Long learned his trade with great care: the plaster, the planning. How, if you look closely at a fresco, you can see the “day lines” — the traces that mark the extent of an artist’s work on a particular day. When he returned to the United States, Long inquired with churches in his hometown of Statesville about painting a fresco. He asked churches in Hickory, Asheville, and Charlotte, and the answer wasn’t so much no as what? And it wasn’t just that they had no idea what he was talking about. Plaster is a heavy medium, and “most of those churches weren’t even built for that kind of painting,” Long says.
Then, a happy coincidence occurred.
Long met Father Faulton Hodge at a party of a mutual friend in Blowing Rock. Father Hodge was young and energetic, “a spirited character who always had something going on,” Long says. Most important, he was priest-in-charge of the newly revived Parish of the Holy Communion — and he was agreeable to the idea of adding Long’s frescoes to the walls of parish churches.
• • •
At Holy Trinity Church, the sun is out, and light glistens on the shrubs. The church dates to 1902 and sits on a peninsula of green, clean-lined and wood-shingled, with the sort of rustic grace that doesn’t undermine its beauty so much as remind you of it. The stone walkway is lined with fresh mulch. On the far corner of the property, a cascade of mountain laurel is in full and magnificent bloom. Driving over from West Jefferson, the highway parallels the New River for part of the journey. Just days prior, it ran bony and clear, but 24 hours of rain have turned it into T.S. Eliot’s “strong brown god,” white-capped and spilling onto its banks.
Doug Worsham, the church docent, waits inside. Kind and remarkably knowledgeable, he leads visitors past the paneled walls and beneath a vaulted plaster ceiling ribbed with wood beams. Besides the fresco, the church is a treasure of art — frescoes by Long’s students and a mosaic of Christ — and Worsham knows every nuance and inch. And there, on the back wall, The Lord’s Supper.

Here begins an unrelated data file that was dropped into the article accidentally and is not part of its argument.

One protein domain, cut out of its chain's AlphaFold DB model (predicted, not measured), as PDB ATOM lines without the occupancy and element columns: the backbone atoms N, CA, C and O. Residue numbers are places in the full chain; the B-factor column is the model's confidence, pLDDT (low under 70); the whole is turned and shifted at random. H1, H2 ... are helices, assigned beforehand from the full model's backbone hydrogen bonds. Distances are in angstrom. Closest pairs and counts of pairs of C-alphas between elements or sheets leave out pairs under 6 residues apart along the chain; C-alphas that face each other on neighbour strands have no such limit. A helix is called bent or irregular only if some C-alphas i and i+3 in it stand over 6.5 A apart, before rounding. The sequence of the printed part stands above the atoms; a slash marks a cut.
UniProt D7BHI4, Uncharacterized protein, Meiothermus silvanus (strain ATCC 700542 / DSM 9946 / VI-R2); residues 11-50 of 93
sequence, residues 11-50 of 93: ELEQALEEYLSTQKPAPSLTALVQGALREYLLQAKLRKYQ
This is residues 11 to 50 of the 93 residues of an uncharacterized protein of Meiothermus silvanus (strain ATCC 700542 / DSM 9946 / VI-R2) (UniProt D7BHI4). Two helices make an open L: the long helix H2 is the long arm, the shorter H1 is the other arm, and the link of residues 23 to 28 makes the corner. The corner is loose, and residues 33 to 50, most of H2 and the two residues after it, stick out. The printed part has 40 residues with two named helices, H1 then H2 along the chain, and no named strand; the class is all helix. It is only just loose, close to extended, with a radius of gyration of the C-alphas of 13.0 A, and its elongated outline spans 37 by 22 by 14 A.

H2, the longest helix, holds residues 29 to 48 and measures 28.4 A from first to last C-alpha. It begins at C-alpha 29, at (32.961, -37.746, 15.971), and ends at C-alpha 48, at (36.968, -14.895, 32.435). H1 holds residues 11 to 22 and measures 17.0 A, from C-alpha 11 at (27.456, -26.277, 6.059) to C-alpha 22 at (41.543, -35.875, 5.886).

The fresco takes up the entire wall, so much so that it appears that the wall has actually been removed in favor of an entryway that opens onto a crowded room in first-century Palestine. The apostles span the length of the table: Jesus right of center, Judas’s back visible as he exits, moving as one would expect him to move when he has just been told, “What you are about to do, do quickly.” They have been caught seemingly unaware: the meal consumed, the plates cleared, before them bread and wine and the man they will soon hand over to history.
Yet this is no abstract depiction. The disciples are distinct: There is Simon Peter staring intently at Jesus; there is Doubting Thomas staring incredulously at us. On Jesus’s left shoulder is a square of light, a window that almost, but not quite, frames him. A dog sleeps on the steps while a woman pours wine. There is the sense of what is coming, the sense of held breath. Here is a liminal moment, a fissure between what is and what will be, and it is that sense of inevitable movement, that sense of temporality that gives the fresco such power.
Long painted the mural over the summer of 1980 with the help of 20 or so assistants. Again, there was the whiff of controversy, this time rumors that it would be a nude Last Supper.
“Yeah,” Long says. “That was a problem.”
Early in the summer, the assistants were drawing two nude models to learn anatomy — a common practice — and someone must have seen them.
“Maybe the Baptists across the street,” Long jokes. “They weren’t angry about it. But word certainly got out.”
Soon enough, though, the community was won over. Locals showed up with food. Others volunteered as models — a boon, Long says, because “there were some local people who certainly looked like prophets.” After the work was completed, word of the fabulous frescoes spread fast. Pilgrims came, as did scholars of art.
Since the frescoes opened to the public, the number of people who visit them consistently swells over the summer and peaks in October, when the mountain roads are crowded with leaf-peepers. But there’s no bad time to visit.
There may be no good time to leave, either.
There’s something hypnotic here. The green of the trees. The soft air. And that light, clear and brilliant and — in the presence of Ben Long’s work — seemingly everywhere.
To learn more, visit blueridgeheritage.com/destinations/blue-ridge-frescoes.